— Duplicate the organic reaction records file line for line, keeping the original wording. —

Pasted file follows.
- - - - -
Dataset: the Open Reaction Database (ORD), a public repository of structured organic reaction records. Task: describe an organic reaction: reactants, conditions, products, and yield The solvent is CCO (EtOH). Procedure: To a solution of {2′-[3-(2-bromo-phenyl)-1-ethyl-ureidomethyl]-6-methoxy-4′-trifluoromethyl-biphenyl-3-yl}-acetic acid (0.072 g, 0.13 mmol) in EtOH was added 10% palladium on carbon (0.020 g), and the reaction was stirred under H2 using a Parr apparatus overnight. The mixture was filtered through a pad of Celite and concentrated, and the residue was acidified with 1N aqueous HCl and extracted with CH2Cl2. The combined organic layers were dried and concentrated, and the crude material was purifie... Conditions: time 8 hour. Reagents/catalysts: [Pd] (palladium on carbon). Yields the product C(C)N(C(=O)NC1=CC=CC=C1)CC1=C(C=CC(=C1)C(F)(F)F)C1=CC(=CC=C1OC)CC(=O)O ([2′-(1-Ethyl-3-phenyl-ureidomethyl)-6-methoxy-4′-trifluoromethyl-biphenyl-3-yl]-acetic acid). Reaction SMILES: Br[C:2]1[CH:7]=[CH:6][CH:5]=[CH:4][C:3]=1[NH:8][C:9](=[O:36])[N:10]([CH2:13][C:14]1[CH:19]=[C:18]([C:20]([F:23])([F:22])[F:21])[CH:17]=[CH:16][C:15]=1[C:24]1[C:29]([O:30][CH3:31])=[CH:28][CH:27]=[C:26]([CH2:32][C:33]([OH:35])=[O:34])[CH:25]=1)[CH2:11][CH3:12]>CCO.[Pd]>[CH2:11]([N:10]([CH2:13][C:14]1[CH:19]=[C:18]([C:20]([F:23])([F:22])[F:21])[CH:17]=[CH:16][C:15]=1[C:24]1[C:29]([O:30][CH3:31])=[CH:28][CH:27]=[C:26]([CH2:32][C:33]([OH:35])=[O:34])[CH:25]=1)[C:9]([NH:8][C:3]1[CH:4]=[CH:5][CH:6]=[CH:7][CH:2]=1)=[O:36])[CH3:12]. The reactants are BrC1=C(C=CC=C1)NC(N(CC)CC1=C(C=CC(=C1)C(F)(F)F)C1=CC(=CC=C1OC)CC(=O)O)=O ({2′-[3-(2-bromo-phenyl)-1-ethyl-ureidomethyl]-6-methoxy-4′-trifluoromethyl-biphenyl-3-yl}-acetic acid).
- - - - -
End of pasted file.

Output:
Dataset: the Open Reaction Database (ORD), a public repository of structured organic reaction records. Task: describe an organic reaction: reactants, conditions, products, and yield The solvent is CCO (EtOH). Procedure: To a solution of {2′-[3-(2-bromo-phenyl)-1-ethyl-ureidomethyl]-6-methoxy-4′-trifluoromethyl-biphenyl-3-yl}-acetic acid (0.072 g, 0.13 mmol) in EtOH was added 10% palladium on carbon (0.020 g), and the reaction was stirred under H2 using a Parr apparatus overnight. The mixture was filtered through a pad of Celite and concentrated, and the residue was acidified with 1N aqueous HCl and extracted with CH2Cl2. The combined organic layers were dried and concentrated, and the crude material was purifie... Conditions: time 8 hour. Reagents/catalysts: [Pd] (palladium on carbon). Yields the product C(C)N(C(=O)NC1=CC=CC=C1)CC1=C(C=CC(=C1)C(F)(F)F)C1=CC(=CC=C1OC)CC(=O)O ([2′-(1-Ethyl-3-phenyl-ureidomethyl)-6-methoxy-4′-trifluoromethyl-biphenyl-3-yl]-acetic acid). Reaction SMILES: Br[C:2]1[CH:7]=[CH:6][CH:5]=[CH:4][C:3]=1[NH:8][C:9](=[O:36])[N:10]([CH2:13][C:14]1[CH:19]=[C:18]([C:20]([F:23])([F:22])[F:21])[CH:17]=[CH:16][C:15]=1[C:24]1[C:29]([O:30][CH3:31])=[CH:28][CH:27]=[C:26]([CH2:32][C:33]([OH:35])=[O:34])[CH:25]=1)[CH2:11][CH3:12]>CCO.[Pd]>[CH2:11]([N:10]([CH2:13][C:14]1[CH:19]=[C:18]([C:20]([F:23])([F:22])[F:21])[CH:17]=[CH:16][C:15]=1[C:24]1[C:29]([O:30][CH3:31])=[CH:28][CH:27]=[C:26]([CH2:32][C:33]([OH:35])=[O:34])[CH:25]=1)[C:9]([NH:8][C:3]1[CH:4]=[CH:5][CH:6]=[CH:7][CH:2]=1)=[O:36])[CH3:12]. The reactants are BrC1=C(C=CC=C1)NC(N(CC)CC1=C(C=CC(=C1)C(F)(F)F)C1=CC(=CC=C1OC)CC(=O)O)=O ({2′-[3-(2-bromo-phenyl)-1-ethyl-ureidomethyl]-6-methoxy-4′-trifluoromethyl-biphenyl-3-yl}-acetic acid).